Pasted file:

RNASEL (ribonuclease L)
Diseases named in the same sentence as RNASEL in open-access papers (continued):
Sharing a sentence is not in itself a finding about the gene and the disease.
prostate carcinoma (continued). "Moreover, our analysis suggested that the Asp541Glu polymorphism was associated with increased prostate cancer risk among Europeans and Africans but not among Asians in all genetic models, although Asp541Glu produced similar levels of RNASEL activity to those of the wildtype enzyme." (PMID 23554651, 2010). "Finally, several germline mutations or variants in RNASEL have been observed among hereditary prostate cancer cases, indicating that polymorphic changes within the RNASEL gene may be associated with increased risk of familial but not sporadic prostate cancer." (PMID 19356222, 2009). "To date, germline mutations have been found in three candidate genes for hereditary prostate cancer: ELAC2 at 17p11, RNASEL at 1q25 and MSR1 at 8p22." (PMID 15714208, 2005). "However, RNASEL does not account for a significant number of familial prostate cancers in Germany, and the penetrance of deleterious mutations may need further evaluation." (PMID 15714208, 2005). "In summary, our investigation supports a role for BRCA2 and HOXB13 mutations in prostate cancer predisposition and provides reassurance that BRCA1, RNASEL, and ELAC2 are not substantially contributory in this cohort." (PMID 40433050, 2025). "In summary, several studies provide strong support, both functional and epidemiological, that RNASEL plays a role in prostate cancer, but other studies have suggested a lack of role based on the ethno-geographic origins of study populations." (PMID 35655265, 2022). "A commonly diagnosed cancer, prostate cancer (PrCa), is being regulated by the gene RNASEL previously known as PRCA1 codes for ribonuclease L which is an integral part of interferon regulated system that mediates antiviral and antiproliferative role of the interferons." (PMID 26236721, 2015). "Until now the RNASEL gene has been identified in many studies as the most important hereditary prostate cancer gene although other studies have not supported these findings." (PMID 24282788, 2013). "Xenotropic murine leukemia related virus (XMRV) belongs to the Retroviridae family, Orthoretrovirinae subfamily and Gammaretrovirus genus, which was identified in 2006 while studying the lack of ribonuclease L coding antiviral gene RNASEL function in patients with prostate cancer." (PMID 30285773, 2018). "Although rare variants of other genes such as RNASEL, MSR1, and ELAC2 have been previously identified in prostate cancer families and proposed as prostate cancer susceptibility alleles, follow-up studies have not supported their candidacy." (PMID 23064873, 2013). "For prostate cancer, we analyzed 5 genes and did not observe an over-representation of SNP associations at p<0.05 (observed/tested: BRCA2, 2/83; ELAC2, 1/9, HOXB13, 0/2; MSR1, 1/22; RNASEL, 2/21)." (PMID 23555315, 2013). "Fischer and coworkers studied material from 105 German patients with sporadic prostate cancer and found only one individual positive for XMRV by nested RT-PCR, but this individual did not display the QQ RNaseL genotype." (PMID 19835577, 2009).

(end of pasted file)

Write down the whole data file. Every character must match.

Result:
RNASEL (ribonuclease L)
Diseases named in the same sentence as RNASEL in open-access papers (continued):
Sharing a sentence is not in itself a finding about the gene and the disease.
prostate carcinoma (continued). "Moreover, our analysis suggested that the Asp541Glu polymorphism was associated with increased prostate cancer risk among Europeans and Africans but not among Asians in all genetic models, although Asp541Glu produced similar levels of RNASEL activity to those of the wildtype enzyme." (PMID 23554651, 2010). "Finally, several germline mutations or variants in RNASEL have been observed among hereditary prostate cancer cases, indicating that polymorphic changes within the RNASEL gene may be associated with increased risk of familial but not sporadic prostate cancer." (PMID 19356222, 2009). "To date, germline mutations have been found in three candidate genes for hereditary prostate cancer: ELAC2 at 17p11, RNASEL at 1q25 and MSR1 at 8p22." (PMID 15714208, 2005). "However, RNASEL does not account for a significant number of familial prostate cancers in Germany, and the penetrance of deleterious mutations may need further evaluation." (PMID 15714208, 2005). "In summary, our investigation supports a role for BRCA2 and HOXB13 mutations in prostate cancer predisposition and provides reassurance that BRCA1, RNASEL, and ELAC2 are not substantially contributory in this cohort." (PMID 40433050, 2025). "In summary, several studies provide strong support, both functional and epidemiological, that RNASEL plays a role in prostate cancer, but other studies have suggested a lack of role based on the ethno-geographic origins of study populations." (PMID 35655265, 2022). "A commonly diagnosed cancer, prostate cancer (PrCa), is being regulated by the gene RNASEL previously known as PRCA1 codes for ribonuclease L which is an integral part of interferon regulated system that mediates antiviral and antiproliferative role of the interferons." (PMID 26236721, 2015). "Until now the RNASEL gene has been identified in many studies as the most important hereditary prostate cancer gene although other studies have not supported these findings." (PMID 24282788, 2013). "Xenotropic murine leukemia related virus (XMRV) belongs to the Retroviridae family, Orthoretrovirinae subfamily and Gammaretrovirus genus, which was identified in 2006 while studying the lack of ribonuclease L coding antiviral gene RNASEL function in patients with prostate cancer." (PMID 30285773, 2018). "Although rare variants of other genes such as RNASEL, MSR1, and ELAC2 have been previously identified in prostate cancer families and proposed as prostate cancer susceptibility alleles, follow-up studies have not supported their candidacy." (PMID 23064873, 2013). "For prostate cancer, we analyzed 5 genes and did not observe an over-representation of SNP associations at p<0.05 (observed/tested: BRCA2, 2/83; ELAC2, 1/9, HOXB13, 0/2; MSR1, 1/22; RNASEL, 2/21)." (PMID 23555315, 2013). "Fischer and coworkers studied material from 105 German patients with sporadic prostate cancer and found only one individual positive for XMRV by nested RT-PCR, but this individual did not display the QQ RNaseL genotype." (PMID 19835577, 2009).